Houston is the fourth-largest city in the country. It’s home to the nation’s largest refining and petrochemical complex, where billions of gallons of oil and dangerous chemicals are stored. And it’s a sitting duck for the next big hurricane. Why isn’t Texas ready? ... Such a storm would devastate the Houston Ship Channel, shuttering one of the world’s busiest shipping lanes. Flanked by 10 major refineries — including the nation’s largest — and dozens of chemical manufacturing plants, the Ship Channel is a crucial transportation route for crude oil and other key products, such as plastics and pesticides. A shutdown could lead to a spike in gasoline prices and many consumer goods — everything from car tires to cell phone parts to prescription pills. ... After decades of inaction, they hoped that a plan to build a storm surge protection system could finally move forward. ... Several proposals have been discussed. One, dubbed the “Ike Dike,” calls for massive floodgates at the entrance to Galveston Bay to block storm surge from entering the region. That has since evolved into a more expansive concept called the “coastal spine.” Another proposal, called the “mid-bay” gate, would place a floodgate closer to Houston’s industrial complex. ... The 10 refineries that line the Ship Channel produce about 27 percent of the nation’s gasoline and about 60 percent of its aviation fuel ... Flooding is the most disruptive type of damage an industrial plant can experience from a hurricane. Salty ocean water swiftly corrodes critical metal and electrical components and contaminates nearby freshwater sources used for operations.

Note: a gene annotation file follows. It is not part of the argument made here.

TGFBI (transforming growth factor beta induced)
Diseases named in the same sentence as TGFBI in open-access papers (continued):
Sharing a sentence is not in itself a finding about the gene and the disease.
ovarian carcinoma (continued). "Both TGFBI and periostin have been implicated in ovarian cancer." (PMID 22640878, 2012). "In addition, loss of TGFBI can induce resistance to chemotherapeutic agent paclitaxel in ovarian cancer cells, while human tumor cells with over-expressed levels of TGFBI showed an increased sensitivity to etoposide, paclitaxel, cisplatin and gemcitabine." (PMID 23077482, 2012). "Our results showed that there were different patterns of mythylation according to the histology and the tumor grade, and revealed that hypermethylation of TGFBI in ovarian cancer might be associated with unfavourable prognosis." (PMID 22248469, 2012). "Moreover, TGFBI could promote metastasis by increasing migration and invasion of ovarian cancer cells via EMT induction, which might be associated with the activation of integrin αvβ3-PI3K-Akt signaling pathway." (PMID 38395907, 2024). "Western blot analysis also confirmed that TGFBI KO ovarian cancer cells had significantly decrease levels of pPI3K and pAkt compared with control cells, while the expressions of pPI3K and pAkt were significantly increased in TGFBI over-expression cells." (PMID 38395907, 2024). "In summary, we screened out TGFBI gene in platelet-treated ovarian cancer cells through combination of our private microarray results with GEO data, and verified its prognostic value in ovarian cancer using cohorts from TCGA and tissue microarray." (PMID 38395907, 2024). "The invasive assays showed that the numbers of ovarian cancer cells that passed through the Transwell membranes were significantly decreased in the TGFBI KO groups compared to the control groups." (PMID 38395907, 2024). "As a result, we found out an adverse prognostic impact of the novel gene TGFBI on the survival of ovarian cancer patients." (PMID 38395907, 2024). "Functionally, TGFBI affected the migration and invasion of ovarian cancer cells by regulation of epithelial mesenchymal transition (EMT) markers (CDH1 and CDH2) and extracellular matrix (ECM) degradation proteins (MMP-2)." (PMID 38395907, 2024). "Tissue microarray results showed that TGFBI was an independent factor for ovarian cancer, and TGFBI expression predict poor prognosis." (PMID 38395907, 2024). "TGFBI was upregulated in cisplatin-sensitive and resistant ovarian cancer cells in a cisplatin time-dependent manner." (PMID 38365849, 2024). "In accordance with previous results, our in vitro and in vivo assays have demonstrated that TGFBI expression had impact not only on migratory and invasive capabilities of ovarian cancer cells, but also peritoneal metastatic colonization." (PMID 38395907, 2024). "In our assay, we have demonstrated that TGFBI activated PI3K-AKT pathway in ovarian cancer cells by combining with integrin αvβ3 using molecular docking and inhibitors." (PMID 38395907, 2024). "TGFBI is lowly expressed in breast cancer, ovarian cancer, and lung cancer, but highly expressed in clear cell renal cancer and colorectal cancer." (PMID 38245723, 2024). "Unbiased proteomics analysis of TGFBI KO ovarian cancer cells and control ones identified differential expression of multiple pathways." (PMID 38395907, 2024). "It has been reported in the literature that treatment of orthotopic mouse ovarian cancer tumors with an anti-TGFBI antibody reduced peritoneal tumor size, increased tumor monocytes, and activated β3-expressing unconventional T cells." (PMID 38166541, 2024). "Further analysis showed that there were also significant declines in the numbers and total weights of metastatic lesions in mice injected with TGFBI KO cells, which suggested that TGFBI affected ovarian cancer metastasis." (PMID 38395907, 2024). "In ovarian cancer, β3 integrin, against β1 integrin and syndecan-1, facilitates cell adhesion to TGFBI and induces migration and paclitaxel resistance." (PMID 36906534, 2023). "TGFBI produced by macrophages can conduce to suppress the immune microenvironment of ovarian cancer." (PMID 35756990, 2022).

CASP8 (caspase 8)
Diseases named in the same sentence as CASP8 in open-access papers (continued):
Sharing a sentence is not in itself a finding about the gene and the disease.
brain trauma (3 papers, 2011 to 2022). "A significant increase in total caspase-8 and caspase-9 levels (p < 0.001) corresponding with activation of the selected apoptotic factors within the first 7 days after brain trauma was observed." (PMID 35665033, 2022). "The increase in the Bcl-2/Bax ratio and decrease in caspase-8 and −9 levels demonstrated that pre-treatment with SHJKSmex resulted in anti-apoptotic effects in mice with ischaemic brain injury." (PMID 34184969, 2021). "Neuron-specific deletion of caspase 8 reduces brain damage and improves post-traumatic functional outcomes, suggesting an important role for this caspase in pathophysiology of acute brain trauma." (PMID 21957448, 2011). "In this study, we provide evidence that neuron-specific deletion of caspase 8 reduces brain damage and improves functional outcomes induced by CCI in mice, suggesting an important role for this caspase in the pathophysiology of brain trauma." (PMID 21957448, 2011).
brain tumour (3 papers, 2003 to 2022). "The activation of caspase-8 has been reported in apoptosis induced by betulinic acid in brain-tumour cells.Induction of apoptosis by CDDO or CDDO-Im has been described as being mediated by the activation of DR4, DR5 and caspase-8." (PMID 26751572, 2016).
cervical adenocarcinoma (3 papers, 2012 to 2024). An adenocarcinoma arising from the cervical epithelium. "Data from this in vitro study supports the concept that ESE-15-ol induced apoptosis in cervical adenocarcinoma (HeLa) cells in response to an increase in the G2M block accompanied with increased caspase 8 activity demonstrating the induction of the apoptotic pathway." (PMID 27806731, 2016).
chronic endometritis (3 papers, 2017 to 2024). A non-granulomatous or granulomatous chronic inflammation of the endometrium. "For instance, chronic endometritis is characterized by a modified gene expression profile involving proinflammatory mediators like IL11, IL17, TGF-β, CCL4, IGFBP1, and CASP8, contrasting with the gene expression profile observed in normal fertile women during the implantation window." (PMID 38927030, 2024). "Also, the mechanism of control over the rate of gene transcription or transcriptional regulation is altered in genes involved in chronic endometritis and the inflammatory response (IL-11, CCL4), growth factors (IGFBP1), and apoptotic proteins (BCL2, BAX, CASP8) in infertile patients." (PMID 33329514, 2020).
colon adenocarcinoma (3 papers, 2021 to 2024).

Thomas Kelly, the American ambassador here, likes to say that Djibouti today feels like what Casablanca must have felt like in 1940. “All the different nationalities elbowing into each other,” he says. “All the intrigue.” ... About 4,000 soldiers and contractors live here, and they include commandos from Joint Special Operations Command, the team that undertakes the military’s most sensitive counterterrorism operations. After the 2012 attack on the diplomatic mission in Benghazi, Libya, a 150-member rapid response team was established at Camp Lemonnier, assigned to handle future threats to diplomatic personnel abroad. Djibouti is also the U.S. military’s regional hub for drones, and it sends thousands of Predators and Reapers across the region each year.